Most lawn care experts agree that fertilizers are important for lush, green grass during the spring and summer. It is also important to properly prepare the lawn for winter in the late fall. According to the All About Lawns website, homeowners should give the lawn a final mow, rake up dead leaves, aerate the soil and give the lawn a final watering. In addition to these steps, the lawn care experts at the University of Illinois suggest applying a winter fertilizer.
Winter fertilizers, also known as winterizing fertilizers, are products designed to provide a lawn with adequate nutrient content as it begins to go dormant for the winter. According to the Blades Lawn Care website, Scotts brand of fertilizer was the first company to develop a winterizer fertilizer formula.
According to Blades Lawn Care, the main difference between winter fertilizer brands and common grass fertilizer is the nutrient content in the formula. Fertilizers contain the same three main nutrients: nitrogen, phosphorus and potassium. Common grass fertilizer formula is 29-3-4, meaning the fertilizer is made up of 29 percent nitrogen, 3 percent phosphorus and 4 percent potassium. Winter fertilizers contain more potassium than their standard counterparts. Potassium is shown to improve the cold tolerance of grass. Common winter grass formulas are 22-3-14.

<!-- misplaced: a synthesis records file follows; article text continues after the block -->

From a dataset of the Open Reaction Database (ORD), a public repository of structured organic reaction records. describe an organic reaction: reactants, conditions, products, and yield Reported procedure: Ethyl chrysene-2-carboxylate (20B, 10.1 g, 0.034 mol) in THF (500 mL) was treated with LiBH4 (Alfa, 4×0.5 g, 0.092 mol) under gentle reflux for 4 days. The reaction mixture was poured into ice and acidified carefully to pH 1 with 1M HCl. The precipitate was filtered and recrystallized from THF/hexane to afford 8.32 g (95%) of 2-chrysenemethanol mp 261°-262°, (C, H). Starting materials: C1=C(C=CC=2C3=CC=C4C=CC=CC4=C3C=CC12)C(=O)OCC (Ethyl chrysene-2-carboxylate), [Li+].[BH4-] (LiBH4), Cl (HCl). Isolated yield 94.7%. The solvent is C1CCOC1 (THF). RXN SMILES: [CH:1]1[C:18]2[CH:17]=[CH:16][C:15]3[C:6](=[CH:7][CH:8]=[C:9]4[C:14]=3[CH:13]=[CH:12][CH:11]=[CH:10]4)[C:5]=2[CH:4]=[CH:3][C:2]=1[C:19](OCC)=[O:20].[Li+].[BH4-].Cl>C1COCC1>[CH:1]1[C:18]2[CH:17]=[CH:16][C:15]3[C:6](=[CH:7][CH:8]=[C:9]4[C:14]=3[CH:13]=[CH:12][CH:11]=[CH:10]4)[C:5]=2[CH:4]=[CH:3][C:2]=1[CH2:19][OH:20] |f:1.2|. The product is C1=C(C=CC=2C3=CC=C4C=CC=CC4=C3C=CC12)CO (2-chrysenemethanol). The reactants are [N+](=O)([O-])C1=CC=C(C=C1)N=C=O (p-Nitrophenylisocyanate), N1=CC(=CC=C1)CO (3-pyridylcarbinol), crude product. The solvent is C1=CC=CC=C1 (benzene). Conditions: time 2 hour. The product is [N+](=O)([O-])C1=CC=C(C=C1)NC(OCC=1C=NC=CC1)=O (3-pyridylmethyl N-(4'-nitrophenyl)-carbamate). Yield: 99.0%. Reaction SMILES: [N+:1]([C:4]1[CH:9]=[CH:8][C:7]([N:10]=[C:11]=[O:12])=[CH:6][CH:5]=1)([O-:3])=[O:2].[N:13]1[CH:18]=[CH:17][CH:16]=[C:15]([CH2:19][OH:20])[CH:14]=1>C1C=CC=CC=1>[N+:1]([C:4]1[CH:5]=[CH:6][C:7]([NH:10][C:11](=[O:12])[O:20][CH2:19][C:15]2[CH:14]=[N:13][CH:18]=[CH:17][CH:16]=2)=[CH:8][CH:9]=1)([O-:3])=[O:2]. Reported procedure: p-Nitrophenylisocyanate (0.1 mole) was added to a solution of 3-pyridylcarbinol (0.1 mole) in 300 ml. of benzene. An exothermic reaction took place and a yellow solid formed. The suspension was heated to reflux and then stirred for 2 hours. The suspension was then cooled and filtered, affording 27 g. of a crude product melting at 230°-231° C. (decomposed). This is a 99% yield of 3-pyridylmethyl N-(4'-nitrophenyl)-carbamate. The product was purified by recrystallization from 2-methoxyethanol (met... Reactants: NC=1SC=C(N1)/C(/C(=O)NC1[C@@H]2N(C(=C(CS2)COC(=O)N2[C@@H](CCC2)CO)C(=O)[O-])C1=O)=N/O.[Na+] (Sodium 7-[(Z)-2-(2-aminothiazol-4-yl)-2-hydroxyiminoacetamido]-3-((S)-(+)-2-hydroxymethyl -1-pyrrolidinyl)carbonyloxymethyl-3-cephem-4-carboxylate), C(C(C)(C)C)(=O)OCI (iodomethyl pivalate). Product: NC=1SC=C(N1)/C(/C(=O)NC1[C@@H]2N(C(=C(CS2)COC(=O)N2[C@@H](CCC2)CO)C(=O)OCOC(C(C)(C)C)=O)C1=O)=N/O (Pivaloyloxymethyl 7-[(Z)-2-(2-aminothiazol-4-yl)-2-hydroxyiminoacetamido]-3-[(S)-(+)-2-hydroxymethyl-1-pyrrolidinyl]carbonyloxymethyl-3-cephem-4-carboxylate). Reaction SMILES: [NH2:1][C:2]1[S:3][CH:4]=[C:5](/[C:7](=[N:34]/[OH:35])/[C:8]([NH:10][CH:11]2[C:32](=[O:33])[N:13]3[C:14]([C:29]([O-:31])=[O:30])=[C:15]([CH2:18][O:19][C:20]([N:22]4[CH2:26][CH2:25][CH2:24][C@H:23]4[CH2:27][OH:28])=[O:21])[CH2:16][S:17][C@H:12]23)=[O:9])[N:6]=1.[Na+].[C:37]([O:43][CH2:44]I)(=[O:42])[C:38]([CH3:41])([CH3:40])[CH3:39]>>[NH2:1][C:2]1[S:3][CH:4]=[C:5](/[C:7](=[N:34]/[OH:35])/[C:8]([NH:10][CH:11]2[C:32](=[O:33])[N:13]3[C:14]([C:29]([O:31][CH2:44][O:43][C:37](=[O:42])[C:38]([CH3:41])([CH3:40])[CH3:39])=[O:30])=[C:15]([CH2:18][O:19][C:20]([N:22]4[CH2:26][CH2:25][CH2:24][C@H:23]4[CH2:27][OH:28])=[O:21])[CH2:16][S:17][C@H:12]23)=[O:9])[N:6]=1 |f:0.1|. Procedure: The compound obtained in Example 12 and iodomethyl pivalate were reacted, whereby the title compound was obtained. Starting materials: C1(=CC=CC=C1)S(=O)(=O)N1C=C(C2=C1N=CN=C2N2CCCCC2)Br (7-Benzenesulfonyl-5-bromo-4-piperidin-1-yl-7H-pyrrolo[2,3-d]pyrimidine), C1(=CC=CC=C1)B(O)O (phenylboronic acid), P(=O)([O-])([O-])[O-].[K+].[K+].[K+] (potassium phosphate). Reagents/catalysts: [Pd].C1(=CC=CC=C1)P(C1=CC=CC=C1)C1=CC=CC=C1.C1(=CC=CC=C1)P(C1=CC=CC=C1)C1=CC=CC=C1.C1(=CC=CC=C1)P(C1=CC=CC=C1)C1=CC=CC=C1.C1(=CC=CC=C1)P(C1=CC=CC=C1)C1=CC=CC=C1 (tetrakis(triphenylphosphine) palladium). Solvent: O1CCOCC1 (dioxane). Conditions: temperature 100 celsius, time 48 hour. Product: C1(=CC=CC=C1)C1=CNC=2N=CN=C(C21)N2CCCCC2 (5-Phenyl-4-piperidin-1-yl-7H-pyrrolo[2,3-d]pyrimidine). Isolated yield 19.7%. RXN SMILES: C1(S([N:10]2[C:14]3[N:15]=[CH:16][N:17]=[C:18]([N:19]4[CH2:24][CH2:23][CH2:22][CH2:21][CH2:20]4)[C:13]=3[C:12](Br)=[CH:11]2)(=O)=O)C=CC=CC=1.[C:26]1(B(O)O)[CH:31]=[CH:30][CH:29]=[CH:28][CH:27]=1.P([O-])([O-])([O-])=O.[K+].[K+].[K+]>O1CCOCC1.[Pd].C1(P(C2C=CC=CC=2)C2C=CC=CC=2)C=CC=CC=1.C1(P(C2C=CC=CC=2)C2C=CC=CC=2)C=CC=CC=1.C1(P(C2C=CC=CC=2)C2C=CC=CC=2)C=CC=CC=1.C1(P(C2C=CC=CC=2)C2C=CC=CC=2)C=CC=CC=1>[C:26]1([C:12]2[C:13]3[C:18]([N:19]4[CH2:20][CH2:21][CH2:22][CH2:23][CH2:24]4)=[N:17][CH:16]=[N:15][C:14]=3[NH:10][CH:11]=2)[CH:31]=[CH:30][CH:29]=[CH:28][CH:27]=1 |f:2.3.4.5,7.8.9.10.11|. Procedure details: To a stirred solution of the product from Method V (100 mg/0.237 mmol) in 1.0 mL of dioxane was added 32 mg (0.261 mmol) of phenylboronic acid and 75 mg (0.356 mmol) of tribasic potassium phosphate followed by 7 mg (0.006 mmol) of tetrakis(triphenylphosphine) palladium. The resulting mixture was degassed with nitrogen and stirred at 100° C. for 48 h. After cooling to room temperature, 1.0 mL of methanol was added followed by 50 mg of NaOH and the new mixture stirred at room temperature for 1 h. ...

The time frame for applying winter grass fertilizer varies depending on the climate where it is being applied. According to the University of Illinois website, homeowners should apply winter fertilizer to their lawn when the grass stops growing but is not yet frozen. In most areas of the United States, this is sometime in October or November.
Applying winter grass fertilizer to the lawn is shown to have some benefits. In addition to helping prepare grass for cold temperatures, these fertilizers improve the grass's root structure. As the weather cools, roots absorb nutrients. Grass growth slows in the cold weather, so the grass is able to store nutrients to provide extra energy for the spring growing season, according to the Blades Lawn Care website.
Using a winterizer fertilizer is not foolproof. In sandy soils, winterizer fertilizers may cause groundwater to become contaminated, according to the Blades Lawn Care website. Sandy soils are prone to leaching nitrogen from the plants and fertilizers and water runoff may cause too much nitrogen to be found in groundwater. If a lawn has already begun to turn brown and temperatures have been low prior to applying winter fertilizer, it is best to skip the fall application.
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